St Paul’s Anglican Church, Geelong
One could not imagine a more fitting final concert for the 10TH Annual WINDFIRE FESTIVAL OF MUSIC IN GEELONG’S HISTORIC CHURCHES than a performance by Geelong’s premier chamber choir, Vox Angelica. Tom Healey, director and founder of Vox Angelica selected a program of music from the Americas, ranging from the 17th century to the 21st.
Throughout the program the choir showed good blend, faultless diction, and the ability to tackle highly complex counterpoint and luscious modern harmonies with equal skill. The acoustic in St Paul’s Church is superb for vocal music – allowing for the fullest of texture and the quietest pianissimo.
From the first, it was clear that this was to be an extraordinary concert. There was much rarely heard music, ranging from three Baroque pieces from Mexico, Peru and South Carolina through the centuries to contemporary music. At the 17th century, most composers in the Americas were immigrants.
Resuenen los Clarines (May the trumpets sound), by Manuel de Zumaya, dates from 17th century Mexico. This antiphonal piece for two four part choirs, was challenging – with a fine interplay of sections between the two choruses.
Recordad Silguerillos (Remember, Little Goldfinches), by Juan de Araujo, a Spanish immigrant to Peru, for two sopranos, descant recorder and organ, was performed by Emily Swanson and Helen Seymour (sopranos), Jan Lavelle (recorder) and Frank De Rosso (organ). The piece is a love song, with interwoven voice parts. This was an admirable performance, enhanced by the wonderful acoustic of St Paul’s Church.
The third piece was a setting of Magnificat from Theodore Pachelbel. Pachelbel, an immigrant to South Carolina, was the son of more famous Johan Pachelbel. This setting was for double choir.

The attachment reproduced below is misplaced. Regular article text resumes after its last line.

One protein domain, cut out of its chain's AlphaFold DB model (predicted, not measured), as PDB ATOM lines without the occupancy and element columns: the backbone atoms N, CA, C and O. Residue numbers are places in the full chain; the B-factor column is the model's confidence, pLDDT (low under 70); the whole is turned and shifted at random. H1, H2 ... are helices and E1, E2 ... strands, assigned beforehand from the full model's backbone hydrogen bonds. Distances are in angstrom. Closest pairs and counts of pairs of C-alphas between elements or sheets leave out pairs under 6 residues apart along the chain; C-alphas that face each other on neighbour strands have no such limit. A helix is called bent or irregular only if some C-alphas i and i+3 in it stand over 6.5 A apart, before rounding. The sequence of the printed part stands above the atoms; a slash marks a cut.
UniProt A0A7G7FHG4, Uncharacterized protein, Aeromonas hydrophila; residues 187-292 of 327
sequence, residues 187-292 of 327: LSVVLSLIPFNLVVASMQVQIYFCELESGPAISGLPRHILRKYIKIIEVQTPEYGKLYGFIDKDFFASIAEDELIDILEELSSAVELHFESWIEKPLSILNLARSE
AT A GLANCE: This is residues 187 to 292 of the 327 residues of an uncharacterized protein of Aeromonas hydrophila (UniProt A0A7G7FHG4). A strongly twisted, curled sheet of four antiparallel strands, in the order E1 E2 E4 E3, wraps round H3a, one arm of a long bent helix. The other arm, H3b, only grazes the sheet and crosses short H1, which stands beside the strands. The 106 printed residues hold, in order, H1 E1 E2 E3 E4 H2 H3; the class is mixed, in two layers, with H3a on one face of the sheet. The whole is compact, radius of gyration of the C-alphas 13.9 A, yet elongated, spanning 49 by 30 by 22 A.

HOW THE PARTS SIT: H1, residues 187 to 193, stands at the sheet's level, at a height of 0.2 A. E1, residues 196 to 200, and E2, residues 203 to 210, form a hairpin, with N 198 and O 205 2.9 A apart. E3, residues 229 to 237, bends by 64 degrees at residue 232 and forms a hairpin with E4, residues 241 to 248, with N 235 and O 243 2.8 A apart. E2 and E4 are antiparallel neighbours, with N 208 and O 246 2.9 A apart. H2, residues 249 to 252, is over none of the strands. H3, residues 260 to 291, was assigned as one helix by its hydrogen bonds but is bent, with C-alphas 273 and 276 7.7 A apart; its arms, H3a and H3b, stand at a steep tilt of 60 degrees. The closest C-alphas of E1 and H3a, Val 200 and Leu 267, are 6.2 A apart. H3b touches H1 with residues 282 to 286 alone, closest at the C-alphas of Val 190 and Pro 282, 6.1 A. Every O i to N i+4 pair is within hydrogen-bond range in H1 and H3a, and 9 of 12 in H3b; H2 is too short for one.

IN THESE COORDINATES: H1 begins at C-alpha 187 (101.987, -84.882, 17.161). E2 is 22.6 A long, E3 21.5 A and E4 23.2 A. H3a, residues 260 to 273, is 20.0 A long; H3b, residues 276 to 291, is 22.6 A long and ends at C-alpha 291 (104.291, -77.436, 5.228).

During the concert, Tom Healey played two contrasting pieces on the organ. The first, a gentle 18th century Offerterio by Domenico Zipoli, an Italian migrant to Argentina, showed off the organ’s reedy stops with only one sustained one pedal note. The second work, Toccata (from Suite) by Canadian composer, Thomas Bédard, was spectacular and used the full power of the organ, and showed off Healey’s phenomenal technique.
Lament Over Boston, a re-imagining of Psalm 137 with a new world focus, by William Billings, laments the unrest in the city in the late 18th century, with the approaching revolution against British rule. In English, it demonstrated the choir’s excellent diction and blend, and also Billings’ skilled word painting. A part-song in a lighter vein followed – 19th century romantic composer Edward MacDowell’s Barcarole.
Two of the USA’s most famous composers of the twentieth century were next – with Aaron Copeland’s At the River for men’s choir and piano, and Randall Thompson’s Come In for women’s choir, piano and flute. In this setting of a poem by Robert Frost, the flute interludes mimic birdsong. After a climax from full voiced choir, the music ebbs to an exquisite and moving pianissimo, before the birdsong dies away to a final thrush-like chirrup. The flautist in this performance was Brighid Mantelli.
Argentina’s Astor Piazzola is famous for his tangos. The final piece before interval was an energetic setting of Libertango, full of tango rhythms from the lower voices and piano, and finishing with a stunning fortissimo climax.
Twentieth and twenty-first century music from North America comprised the second half of the program. It included spirituals like My Lord, What a Morning, arranged by HT Burleigh, and sung with a warm a cappella. The subterranean bass note in the final extended pianissimo chord reverberated hauntingly.
Canada was represented with works by two contemporary female composers . The first was the beautiful moving In Remembrance for a cappella choir, from Eleanor Daley’s Requiem. The second work was an exquisite setting of Hear My Prayer (Psalm 103) by Stephanie Martin.
Thomas A Dorsey’s gospel song Precious Lord, begins in a traditional style, before relaxing into a heavy jazz-rock with men singing the tune, and the choir’s women singing in harmony above, with a virtuosic jazz piano accompaniment, played with great flare by the choir’s accompanist, Sonoka Miyake.
The final piece was another spiritual Let the Light Shine on Me, arranged by Moses Hogan.
Congratulations to Vox Angelica and Music at the Basilica, under the musical directorship of Frank De Rosso, for presenting this celebration of beautiful music.